Caught Red-Handed: Another Lyme Disease Fugitive

Seeking out accurate Lyme Disease research can lead you into murky waters. There’s only a limited dialogue about the illness, making it easy for misinformation to spread. Because of the complexity of the condition, and lack of accurate testing, there have been few Lyme Disease related research breakthroughs. However, the CDC and Mayo Clinic in Rochester, Minn., have teamed up and broken through this barrier.

A nationwide epidemic, Lyme Disease is the fastest growing vector-borne infectious disease in the United States. And, until now, it was thought that the Lyme infection was only transmitted through the Borrelia burgdorferi bacteria. But, Mayo Clinic researchers have discovered a new tick-borne bacteria that can cause the infection.

The new species has been provisionally named Borrelia mayoni, after the Mayo Clinic.

So far, six patients with the infection have been identified by researchers, all in the upper Midwest. These patients experienced similar symptoms as those diagnosed with the Borrelia burgdorferi bacteria, but not exactly the same ones.

Because this discovery is new, typical diagnostic testing may miss those infected with this particular bacteria. It’s recommended that patients with tick exposure in Minnesota or Wisconsin undergo antibody and Polymerase Chain Reaction (PCR) testing to detect Borrelia mayoni.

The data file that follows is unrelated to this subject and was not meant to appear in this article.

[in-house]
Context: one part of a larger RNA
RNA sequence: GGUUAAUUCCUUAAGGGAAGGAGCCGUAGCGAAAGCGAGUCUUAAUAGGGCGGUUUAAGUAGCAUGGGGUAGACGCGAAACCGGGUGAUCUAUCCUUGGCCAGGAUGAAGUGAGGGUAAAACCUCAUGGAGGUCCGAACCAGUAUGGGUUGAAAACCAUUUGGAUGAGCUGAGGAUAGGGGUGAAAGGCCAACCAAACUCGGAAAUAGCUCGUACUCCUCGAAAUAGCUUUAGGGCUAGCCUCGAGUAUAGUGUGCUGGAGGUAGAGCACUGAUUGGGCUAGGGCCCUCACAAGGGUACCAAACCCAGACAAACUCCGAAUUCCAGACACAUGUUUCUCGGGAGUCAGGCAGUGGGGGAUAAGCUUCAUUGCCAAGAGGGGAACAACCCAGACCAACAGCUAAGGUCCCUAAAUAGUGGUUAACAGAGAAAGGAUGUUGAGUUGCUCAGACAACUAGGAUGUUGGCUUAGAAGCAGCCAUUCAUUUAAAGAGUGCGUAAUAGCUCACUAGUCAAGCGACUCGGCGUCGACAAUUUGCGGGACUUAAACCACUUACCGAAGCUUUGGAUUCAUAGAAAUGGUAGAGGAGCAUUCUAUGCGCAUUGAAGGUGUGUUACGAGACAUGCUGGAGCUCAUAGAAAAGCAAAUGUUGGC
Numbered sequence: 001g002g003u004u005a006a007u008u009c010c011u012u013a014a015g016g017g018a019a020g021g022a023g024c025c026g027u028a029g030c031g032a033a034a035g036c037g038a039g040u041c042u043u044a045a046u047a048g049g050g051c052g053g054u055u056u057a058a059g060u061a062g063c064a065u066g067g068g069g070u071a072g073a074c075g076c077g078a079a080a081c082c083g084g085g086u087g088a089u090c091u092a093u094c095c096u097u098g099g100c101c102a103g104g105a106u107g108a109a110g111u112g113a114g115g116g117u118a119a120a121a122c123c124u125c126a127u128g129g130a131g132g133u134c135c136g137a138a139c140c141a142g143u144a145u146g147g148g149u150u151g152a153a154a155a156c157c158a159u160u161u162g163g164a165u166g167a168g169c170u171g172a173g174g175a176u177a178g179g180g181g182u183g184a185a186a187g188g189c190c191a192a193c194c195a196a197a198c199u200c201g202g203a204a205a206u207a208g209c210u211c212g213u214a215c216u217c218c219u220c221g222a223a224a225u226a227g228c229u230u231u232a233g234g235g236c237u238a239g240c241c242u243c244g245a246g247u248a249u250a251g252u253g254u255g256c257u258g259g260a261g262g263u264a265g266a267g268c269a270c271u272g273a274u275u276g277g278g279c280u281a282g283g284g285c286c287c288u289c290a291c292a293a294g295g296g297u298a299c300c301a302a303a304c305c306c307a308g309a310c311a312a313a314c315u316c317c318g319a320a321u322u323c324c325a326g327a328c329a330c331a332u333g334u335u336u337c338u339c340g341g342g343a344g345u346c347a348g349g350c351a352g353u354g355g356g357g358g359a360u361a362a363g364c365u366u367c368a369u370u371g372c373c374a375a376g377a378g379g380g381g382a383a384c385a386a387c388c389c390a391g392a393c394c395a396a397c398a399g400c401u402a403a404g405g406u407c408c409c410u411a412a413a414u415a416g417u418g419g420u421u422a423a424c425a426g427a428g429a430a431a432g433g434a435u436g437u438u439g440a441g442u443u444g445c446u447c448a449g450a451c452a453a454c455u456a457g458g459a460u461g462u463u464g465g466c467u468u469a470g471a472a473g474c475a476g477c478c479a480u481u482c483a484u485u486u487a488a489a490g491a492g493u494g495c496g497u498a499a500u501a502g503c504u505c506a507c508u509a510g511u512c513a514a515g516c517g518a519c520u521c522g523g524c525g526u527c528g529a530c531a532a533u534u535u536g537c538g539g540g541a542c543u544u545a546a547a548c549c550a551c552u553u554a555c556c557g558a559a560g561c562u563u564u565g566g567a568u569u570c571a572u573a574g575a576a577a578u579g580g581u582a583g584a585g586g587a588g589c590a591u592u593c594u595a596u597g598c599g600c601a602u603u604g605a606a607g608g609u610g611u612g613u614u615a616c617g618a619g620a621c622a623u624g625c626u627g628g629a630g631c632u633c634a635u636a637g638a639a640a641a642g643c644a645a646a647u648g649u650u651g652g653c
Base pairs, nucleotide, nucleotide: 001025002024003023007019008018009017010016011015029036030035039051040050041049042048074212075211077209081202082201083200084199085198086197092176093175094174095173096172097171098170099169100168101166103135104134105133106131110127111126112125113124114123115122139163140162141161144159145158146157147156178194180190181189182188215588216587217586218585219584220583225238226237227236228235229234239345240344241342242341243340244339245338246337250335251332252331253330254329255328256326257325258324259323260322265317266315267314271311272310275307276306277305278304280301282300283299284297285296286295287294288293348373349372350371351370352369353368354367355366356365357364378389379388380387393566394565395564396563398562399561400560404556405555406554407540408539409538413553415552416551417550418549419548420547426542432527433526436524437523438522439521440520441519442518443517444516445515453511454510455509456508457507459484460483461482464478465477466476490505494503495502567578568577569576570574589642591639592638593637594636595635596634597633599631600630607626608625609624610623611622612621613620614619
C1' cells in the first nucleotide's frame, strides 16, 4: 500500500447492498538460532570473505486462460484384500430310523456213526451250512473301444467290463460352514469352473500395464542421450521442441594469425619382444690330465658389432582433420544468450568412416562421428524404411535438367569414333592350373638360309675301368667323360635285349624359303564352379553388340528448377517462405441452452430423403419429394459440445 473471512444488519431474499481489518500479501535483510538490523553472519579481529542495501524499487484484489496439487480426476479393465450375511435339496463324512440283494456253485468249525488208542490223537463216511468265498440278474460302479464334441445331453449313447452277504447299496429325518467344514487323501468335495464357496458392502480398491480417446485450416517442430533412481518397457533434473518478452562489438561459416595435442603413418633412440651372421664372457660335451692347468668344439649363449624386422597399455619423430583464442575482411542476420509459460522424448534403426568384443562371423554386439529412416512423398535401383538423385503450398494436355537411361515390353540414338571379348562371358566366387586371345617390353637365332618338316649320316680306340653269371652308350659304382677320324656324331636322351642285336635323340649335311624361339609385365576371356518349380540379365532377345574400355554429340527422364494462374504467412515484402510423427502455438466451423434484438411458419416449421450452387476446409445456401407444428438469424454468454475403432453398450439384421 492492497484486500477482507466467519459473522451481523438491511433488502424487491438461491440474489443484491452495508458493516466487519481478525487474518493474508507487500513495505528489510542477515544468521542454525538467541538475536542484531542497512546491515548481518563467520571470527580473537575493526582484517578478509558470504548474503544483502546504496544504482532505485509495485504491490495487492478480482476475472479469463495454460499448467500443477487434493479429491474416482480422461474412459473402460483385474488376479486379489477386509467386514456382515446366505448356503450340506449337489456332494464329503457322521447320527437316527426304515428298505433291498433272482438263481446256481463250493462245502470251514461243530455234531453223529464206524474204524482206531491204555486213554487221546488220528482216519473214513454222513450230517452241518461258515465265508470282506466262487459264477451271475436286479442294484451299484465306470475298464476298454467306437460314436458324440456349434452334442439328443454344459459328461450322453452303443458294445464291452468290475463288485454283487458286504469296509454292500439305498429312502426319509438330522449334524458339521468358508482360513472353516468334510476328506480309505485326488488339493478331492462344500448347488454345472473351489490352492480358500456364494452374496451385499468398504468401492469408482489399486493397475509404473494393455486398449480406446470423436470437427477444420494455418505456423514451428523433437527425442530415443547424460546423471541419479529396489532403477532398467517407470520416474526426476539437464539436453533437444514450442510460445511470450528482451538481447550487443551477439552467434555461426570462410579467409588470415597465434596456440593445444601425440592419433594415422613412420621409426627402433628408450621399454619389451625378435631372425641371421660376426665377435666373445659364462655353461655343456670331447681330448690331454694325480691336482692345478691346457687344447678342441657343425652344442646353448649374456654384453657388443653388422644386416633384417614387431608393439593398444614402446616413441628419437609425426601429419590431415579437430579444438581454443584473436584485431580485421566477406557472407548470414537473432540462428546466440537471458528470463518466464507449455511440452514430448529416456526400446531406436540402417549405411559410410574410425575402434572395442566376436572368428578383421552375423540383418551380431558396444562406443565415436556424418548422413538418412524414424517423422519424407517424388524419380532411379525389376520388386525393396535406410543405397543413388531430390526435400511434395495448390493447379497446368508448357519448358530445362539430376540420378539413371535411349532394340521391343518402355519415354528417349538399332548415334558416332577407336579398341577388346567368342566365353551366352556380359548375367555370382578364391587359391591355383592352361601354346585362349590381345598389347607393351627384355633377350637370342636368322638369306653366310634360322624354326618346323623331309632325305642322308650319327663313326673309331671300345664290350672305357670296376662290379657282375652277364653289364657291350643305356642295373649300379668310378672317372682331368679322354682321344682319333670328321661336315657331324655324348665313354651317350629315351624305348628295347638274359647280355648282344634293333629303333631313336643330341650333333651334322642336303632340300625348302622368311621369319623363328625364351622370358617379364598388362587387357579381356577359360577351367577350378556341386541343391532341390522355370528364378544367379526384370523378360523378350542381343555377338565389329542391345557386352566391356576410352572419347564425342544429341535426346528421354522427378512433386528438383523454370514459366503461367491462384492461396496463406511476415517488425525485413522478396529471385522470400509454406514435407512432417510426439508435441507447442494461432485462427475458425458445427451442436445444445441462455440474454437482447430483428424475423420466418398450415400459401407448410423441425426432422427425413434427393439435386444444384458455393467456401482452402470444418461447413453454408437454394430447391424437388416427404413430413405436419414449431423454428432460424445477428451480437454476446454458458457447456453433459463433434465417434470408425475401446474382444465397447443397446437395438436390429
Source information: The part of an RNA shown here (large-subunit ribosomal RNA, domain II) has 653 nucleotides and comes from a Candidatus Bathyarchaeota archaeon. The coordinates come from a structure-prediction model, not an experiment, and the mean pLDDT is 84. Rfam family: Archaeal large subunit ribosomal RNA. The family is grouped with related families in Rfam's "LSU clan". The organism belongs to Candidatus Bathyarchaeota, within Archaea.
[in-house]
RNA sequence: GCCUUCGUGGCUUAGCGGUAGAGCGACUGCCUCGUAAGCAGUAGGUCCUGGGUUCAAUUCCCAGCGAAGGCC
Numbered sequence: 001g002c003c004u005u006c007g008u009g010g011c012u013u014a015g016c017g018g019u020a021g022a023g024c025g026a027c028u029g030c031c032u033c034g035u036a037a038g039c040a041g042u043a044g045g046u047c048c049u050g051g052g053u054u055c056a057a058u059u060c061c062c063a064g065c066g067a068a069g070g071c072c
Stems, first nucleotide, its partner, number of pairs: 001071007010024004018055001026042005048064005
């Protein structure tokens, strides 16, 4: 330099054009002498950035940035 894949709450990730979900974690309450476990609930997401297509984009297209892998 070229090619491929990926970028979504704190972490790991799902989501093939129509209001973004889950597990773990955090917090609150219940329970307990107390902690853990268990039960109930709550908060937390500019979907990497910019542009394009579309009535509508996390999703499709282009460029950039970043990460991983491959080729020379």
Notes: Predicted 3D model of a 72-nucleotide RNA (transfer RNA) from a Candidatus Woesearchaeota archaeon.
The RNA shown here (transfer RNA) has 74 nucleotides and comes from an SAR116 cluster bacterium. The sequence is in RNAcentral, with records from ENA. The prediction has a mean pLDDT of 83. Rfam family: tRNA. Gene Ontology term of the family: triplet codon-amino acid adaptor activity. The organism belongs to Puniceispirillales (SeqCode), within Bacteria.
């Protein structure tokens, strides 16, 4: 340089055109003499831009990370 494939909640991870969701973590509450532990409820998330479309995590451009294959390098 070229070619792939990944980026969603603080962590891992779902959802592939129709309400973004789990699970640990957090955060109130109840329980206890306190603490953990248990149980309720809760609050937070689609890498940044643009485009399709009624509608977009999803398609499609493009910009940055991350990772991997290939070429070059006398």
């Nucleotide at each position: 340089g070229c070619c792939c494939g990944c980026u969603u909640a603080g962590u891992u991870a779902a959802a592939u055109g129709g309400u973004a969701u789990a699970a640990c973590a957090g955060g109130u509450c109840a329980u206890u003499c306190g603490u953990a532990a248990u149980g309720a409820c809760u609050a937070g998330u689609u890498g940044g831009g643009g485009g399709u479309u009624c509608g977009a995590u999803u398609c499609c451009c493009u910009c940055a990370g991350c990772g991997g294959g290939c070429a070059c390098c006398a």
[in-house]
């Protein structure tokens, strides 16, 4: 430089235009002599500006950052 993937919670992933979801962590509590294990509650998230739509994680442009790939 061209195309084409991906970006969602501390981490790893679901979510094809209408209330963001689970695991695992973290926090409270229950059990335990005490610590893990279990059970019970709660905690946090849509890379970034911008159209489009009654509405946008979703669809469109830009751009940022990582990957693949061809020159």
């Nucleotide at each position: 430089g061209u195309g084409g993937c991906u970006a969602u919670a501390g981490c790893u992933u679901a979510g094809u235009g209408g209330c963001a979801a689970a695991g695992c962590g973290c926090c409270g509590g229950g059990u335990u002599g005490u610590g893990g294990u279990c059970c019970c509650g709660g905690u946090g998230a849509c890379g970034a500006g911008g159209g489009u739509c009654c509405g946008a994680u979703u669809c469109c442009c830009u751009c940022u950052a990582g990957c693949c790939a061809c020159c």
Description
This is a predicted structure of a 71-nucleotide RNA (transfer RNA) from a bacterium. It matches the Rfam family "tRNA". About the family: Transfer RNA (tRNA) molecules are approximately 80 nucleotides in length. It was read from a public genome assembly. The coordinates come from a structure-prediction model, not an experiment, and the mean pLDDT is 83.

Since the symptoms differ from the Borrelia burgdorferi bacteria physicians might not think to test patients for Lyme Disease. Only one of the six patients had the traditional bulls-eye rash associated with Lyme. Three other patients had a rash described as being more spread-out.

Typical symptoms of the Borrelia burgdorferi bacteria include fever, headache, and neck pain. The new strains add vomiting and nausea to this list. Borrelia mayoni patients also had a higher concentration of bacteria in their blood.

So, what does this mean for current and future Lyme Disease patients?

While more research needs to be done, Lyme Disease diagnostic testing tools all need to improve drastically. Current standard blood tests don’t account for all of the Borrelia burgdorferi bacteria strains, let alone any other possible carriers of the infection.

Lyme Disease patients often struggle to find proper care, meaning that physicians need to be made more Lyme-literate. All around, a larger conversation about the illness needs to be had.

Life with chronic illness, such as Lyme Disease, can often feel isolating. The best emotional support comes from peers, as no one else knows your struggle like fellow patients. Connect with a personalized community of healthcare peers, stay updated on the latest medical advice and research and express yourself with Peer Health. Join us today.


http://www.cdc.gov/media/releases/2016/p0208-lyme-disease.html
http://www.nytimes.com/2016/02/16/health/lyme-disease-cause-bacteria-borrelia-mayonii.html?_r=0

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